Viewing the Church as Family for the Purpose of Evangelism

I recently finished reading When the Church Used to be a Family: Recapturing Jesus’ Vision for Authentic Christian Community by Joseph HellermanOne of the main things this book encourages its readers to do is consider why the Bible, especially the New Testament, interweaves the language of the family throughout it: “To our God and Father be glory for ever and ever” (Philippians 4:20) who “sent his Son … that we might receive the adoption as sons (Galatians 4:4-5).

The main point is straightforward: the Bible is arguing that Christians are a family. In the day and age when the Bible was written, being a part of a family meant a lot more than it means today, and this book attempts to resurrect that vision. In Christ’s day, individualism was not celebrated like it is in our current age; instead dedication to one’s family was seen as a high virtue. With that in mind, I would like us to consider how, if the church functioned and viewed itself as a family, that might lead to an increase in unregenerate persons seeing the body of Christ as something beautiful and compelling.

The World’s Problems

The world is becoming an increasingly isolated place. The irony of that sentence should not be lost on us for, even as technology strives to “bring us together,” we find ourselves becoming increasingly isolated from true community. Yes, you can see pictures of your high school friends’ amazing vacation to Thailand within minutes of their arrival, but when was the last time you sat down with those friends for a meaningful conversation? Humanity is becoming increasingly isolated even as it becomes more and more connected technologically.

The world also has a problem in how it seeks to organize its relationships. While every group organizes around some commonality (even the church does with its common faith and love for God), the quotidian things that most people organize their relationships around – sports, current events, socio-economic interests – are as transitory as sand in an hourglass.

Another problem the world faces is that it has no endurance. When you fail enough in the particular group that you are apart of, when you let the others down one too many times, or in a certain way, the world will reject you. It has no way to solve the problem of endurance.

The Church’s Solution

The Body of Christ has something that the world does not, it has a real family, and at its head is Christ, its Father—God (1 Corinthians 11:3). The world, for all its clever institutions, is not a family. When you are family, nothing can remove you from your family (my children will always be my children, even if they don’t want to admit it). The church organizes itself around the most stable of all foundations—the gospel of Christ. The world’s various groups will come and go, but the church will remain. And the true church should be growing in deep community—but sadly this is where so many of our churches are failing. We are not living in, creating, fostering, investing in, and promoting true Biblical community—family.

True Family?

Let me ask you, would you consider the members in your small group Bible study (or whatever method your church uses for discipleship) as your family? Do you even have a small group in your church of which you are a part? If you just come and go without being connected to some kind of discipleship group, that is your first mistake!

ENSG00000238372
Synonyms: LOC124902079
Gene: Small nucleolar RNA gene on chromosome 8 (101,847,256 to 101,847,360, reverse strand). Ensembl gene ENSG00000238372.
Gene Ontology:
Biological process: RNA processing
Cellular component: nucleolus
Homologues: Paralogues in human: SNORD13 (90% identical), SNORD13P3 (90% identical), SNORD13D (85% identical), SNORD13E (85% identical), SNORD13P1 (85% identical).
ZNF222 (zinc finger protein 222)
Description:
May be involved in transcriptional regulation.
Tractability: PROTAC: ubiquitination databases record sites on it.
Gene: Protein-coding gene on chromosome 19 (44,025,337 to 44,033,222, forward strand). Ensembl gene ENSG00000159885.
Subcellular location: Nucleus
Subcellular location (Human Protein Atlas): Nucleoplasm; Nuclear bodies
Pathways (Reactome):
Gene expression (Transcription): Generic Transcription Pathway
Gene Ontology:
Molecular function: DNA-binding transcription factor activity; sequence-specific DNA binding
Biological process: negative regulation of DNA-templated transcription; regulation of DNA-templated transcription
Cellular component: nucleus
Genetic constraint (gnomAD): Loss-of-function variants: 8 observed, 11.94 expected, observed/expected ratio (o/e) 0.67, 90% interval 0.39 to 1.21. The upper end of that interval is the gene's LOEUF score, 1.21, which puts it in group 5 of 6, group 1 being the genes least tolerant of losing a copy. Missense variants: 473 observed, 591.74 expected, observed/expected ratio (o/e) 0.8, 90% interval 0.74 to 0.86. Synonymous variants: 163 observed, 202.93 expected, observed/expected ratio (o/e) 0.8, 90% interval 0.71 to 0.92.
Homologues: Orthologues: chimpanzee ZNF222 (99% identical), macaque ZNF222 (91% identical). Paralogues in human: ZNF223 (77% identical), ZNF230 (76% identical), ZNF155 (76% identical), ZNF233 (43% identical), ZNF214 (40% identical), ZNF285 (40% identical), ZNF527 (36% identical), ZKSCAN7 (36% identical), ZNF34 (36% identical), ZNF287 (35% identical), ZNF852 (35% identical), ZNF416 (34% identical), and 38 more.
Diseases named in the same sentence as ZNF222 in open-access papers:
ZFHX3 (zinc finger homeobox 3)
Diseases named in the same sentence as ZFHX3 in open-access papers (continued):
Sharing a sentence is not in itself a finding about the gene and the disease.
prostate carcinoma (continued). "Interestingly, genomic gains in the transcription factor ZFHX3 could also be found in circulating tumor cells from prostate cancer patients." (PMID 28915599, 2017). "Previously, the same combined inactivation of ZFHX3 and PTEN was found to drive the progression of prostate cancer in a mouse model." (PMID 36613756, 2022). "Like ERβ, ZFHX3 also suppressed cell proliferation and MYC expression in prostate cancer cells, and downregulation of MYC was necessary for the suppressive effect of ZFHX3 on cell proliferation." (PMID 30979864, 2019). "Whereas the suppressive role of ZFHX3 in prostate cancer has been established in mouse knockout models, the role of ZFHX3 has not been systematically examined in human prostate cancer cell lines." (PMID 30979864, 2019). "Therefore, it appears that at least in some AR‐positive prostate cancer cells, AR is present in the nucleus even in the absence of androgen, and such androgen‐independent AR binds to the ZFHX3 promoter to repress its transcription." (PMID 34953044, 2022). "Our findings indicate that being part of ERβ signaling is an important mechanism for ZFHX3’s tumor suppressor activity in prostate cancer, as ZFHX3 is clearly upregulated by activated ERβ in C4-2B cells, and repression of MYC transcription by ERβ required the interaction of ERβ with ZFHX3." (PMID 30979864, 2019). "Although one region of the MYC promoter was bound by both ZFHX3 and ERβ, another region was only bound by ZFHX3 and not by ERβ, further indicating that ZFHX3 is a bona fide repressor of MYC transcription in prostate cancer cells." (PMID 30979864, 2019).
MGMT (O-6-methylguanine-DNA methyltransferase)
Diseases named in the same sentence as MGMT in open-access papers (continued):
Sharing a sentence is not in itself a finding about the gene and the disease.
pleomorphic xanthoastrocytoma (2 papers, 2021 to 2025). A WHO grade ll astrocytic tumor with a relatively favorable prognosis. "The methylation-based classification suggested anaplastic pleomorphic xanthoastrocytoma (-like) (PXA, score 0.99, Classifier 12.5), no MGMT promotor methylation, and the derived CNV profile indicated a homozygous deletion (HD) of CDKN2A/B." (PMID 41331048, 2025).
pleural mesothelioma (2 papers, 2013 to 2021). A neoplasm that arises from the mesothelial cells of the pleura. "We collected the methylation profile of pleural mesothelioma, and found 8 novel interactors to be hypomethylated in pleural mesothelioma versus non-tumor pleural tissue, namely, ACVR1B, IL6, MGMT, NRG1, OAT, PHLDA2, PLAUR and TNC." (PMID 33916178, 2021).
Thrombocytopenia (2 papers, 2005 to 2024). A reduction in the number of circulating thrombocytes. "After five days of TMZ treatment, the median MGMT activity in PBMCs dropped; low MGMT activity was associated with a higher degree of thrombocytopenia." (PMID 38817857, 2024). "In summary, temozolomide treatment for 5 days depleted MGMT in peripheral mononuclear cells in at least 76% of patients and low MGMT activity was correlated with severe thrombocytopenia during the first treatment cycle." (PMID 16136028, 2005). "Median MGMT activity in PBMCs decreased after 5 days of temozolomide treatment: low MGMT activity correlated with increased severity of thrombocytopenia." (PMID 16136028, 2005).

If you do have that small community, then let me ask you some questions. Would you consider helping the members of that community in an emergency? You probably would say yes. But would you help them by loaning them money if they badly needed it? How about giving them money with no expectation of repayment? How about serving them so far out of your comfort zone that you are unsure if you would be able to survive (for example, looking after all six kids of a couple so they could go on a get-away weekend together)?

Or perhaps consider another direction. Do the people in your community know you? (Hopefully, the italics gave away what I am hinting at!) Do they know your fears and failures? Your hurts? Your sins? Your joys? Could they tell others your salvation story of how you came to know Christ? Would they know the truths that you need to cling to in a time of struggle? Many churches and groups would not be able to answer in the affirmative to those questions.

Consider if they have seen you at your worst. Would you cry in front of them? Would you allow them to see you broken over something? Or would your pride prevent that type of ministry? My point is, if the church is a family, families know these things about each other and strive to meet the needs of their brothers and sisters (Romans 12:10; Hebrews 10:24).

What We Need to Change

We need to try to get back to when the church was a family. By doing so, we will not only find joy, peace, and so much more, but we will also provide a very powerful apologetic to the world. When the world saw what the early church was doing in the opening chapters of Acts, it served as a powerful tool to bring people to Christ. Now, when the world sees how Christians interact with one another, they often see a mere reflection of themselves instead of the remarkable, unexplainable and enticing love of a family.

Consider what you and your small group need to do. Consider how to become a true spiritual community and family for the good of your souls, the glory of God, and the evangelism of the lost!

Joshua M. GreinerJoshua M. Greiner
Josh has been on staff with Faith since 2010. He graduated from Purdue University with a BA in Political Science and from Faith Bible Seminary with a MDiv (2013), The Southern Baptist Theological Seminary with a ThM In Biblical Counseling (2017) and is pursuing a PhD in Counseling from SBTS as well. He serves as the Pastor of Faith West Ministries. He is married to his wife Shana and they have four children together.